4 Social Media Tips for Alienated Parents
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Social media is such a presence in our lives today, and many of your alienated children have social media profiles. While this provides and opportunity for you to look in on your child, or see what they’re up to, it also gives them more opportunity to shut you out and make you feel rejected.
Some parents have access to see their child’s profile, others have been completely blocked and other parents ride the roller coaster of being “friends” one day, and completely blocked the next. These mind games can be maddening! What changed? What did I do? Why is this happening?
Here’s my take on using social media as an alienated parent.
#1 – Don’t Be Pushy
If you have access to see your child’s profile, let it be! Don’t post on their page or repeatedly ask them to officially connect/friend/follow. This may feel like you are invading their space and interfering. They may be ok with you being able to see their life, but don’t bring attention to that fact. Most importantly, often a direct request or following will be easy for the alienator to spot and insist it be shut down. Play it cool, do no harm and let things be.
#2 – Create an “Open” Profile
Allow anything you post to be seen by anyone, without needing permission. This will allow your child to look in on YOU and get a glimpse of your life without having to publicly commit to connecting. While this may seem odd if your child treats you like crap, it doesn’t mean they aren’t nosy and want to check in on you.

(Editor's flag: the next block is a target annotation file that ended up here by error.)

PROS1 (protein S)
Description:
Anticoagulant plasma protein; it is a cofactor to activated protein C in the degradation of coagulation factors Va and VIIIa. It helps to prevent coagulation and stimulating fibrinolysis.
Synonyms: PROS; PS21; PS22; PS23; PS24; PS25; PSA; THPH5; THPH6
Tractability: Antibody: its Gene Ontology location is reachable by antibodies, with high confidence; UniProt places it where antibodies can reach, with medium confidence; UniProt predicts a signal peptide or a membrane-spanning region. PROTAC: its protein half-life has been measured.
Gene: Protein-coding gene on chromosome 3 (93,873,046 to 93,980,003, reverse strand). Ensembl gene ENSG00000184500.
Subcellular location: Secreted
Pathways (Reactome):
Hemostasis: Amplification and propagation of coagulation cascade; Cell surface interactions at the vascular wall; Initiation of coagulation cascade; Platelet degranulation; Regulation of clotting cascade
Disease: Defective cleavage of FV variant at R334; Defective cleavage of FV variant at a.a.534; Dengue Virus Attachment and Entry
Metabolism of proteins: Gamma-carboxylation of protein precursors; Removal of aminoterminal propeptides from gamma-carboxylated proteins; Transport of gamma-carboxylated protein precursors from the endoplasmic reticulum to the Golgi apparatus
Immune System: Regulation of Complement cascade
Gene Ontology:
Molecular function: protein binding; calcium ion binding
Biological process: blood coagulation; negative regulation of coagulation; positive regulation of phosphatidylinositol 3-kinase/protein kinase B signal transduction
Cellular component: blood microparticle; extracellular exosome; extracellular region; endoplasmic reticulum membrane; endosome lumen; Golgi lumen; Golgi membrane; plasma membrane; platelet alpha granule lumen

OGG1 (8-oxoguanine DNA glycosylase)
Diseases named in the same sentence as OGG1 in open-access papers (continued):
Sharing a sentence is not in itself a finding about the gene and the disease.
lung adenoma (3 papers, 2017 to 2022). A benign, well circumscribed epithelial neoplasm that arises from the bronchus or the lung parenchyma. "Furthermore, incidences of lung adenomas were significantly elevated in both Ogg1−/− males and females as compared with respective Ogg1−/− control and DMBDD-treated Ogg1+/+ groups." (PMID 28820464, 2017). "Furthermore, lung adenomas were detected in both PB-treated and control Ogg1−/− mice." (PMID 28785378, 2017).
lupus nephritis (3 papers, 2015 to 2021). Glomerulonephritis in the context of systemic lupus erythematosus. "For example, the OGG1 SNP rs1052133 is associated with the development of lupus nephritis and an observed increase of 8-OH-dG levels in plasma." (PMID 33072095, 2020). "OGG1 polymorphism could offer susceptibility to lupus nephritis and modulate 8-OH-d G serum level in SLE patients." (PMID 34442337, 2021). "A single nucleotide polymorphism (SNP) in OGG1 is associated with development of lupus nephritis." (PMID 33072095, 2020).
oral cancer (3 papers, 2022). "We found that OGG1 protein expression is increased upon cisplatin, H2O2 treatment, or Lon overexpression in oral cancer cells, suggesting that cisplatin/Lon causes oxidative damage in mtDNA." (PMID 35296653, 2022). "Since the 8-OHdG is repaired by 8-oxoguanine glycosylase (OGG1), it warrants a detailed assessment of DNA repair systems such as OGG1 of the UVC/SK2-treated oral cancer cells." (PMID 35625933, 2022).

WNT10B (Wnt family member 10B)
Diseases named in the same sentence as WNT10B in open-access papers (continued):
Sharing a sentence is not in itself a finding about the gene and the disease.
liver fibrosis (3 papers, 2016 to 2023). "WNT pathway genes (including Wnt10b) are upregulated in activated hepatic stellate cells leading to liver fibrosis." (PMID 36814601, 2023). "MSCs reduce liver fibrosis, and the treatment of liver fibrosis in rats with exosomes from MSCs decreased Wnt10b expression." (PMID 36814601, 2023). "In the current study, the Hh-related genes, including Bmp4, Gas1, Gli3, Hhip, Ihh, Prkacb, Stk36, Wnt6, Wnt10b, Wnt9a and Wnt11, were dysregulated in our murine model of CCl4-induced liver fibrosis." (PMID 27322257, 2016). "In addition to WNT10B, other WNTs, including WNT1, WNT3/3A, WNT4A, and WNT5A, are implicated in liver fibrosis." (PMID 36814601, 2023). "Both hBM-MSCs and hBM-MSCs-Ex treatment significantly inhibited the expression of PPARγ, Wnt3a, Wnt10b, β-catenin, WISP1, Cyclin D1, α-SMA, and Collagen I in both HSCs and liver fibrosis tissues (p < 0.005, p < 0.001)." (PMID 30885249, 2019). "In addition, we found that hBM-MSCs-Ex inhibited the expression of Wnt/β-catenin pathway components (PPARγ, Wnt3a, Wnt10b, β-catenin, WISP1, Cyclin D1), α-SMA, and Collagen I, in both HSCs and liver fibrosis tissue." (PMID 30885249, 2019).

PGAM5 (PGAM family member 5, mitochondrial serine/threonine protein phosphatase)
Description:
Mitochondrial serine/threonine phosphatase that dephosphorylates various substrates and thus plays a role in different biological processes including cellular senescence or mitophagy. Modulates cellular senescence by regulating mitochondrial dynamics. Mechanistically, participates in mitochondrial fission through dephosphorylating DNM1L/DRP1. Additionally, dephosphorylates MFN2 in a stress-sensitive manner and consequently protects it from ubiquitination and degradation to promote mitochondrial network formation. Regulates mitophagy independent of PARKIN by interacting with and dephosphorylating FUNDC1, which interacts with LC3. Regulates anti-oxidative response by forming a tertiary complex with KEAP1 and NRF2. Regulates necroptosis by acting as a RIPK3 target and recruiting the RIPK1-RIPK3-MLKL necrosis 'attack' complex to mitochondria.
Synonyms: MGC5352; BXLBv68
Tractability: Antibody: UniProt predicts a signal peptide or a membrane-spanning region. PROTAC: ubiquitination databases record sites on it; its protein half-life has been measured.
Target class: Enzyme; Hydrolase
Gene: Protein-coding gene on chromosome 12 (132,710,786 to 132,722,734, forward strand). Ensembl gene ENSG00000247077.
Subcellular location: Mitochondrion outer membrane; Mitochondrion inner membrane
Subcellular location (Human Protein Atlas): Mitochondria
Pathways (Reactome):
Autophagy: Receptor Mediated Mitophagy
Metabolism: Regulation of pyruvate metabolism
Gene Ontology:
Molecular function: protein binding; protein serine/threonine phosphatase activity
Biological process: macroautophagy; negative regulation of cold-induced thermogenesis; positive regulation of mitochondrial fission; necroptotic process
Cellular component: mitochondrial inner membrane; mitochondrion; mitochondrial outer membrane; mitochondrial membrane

#3 – Beware of What You Post
Since you profile is open, be very careful what you post. Don’t turn your child off by posting old pictures with a countdown of how long they’ve ignored you. Don’t post pictures and stories where the child will think you’re airing the families dirty laundry. Nothing will re-enforce negative thoughts about you then going to your profile and seeing lots of drama and guilt associated with the alienated child.
#4 – Post Your Positive Life Perspective
Think about it, this strategy allows your child to see and listen to what you have to say! This means you can influence them with what you post. So think about insights and perspectives you’d like to share and post them. Inspirational quotes, positive messages, uplifting ways to live, etc. In addition to shocking them with this type of content, they’ll be able to see a different side of you.
In all, if you know what to say, what not to say, how to approach social media, and the advantages you have, this can be a great tool to reach your child!
Stay stay strong, positive and loving!
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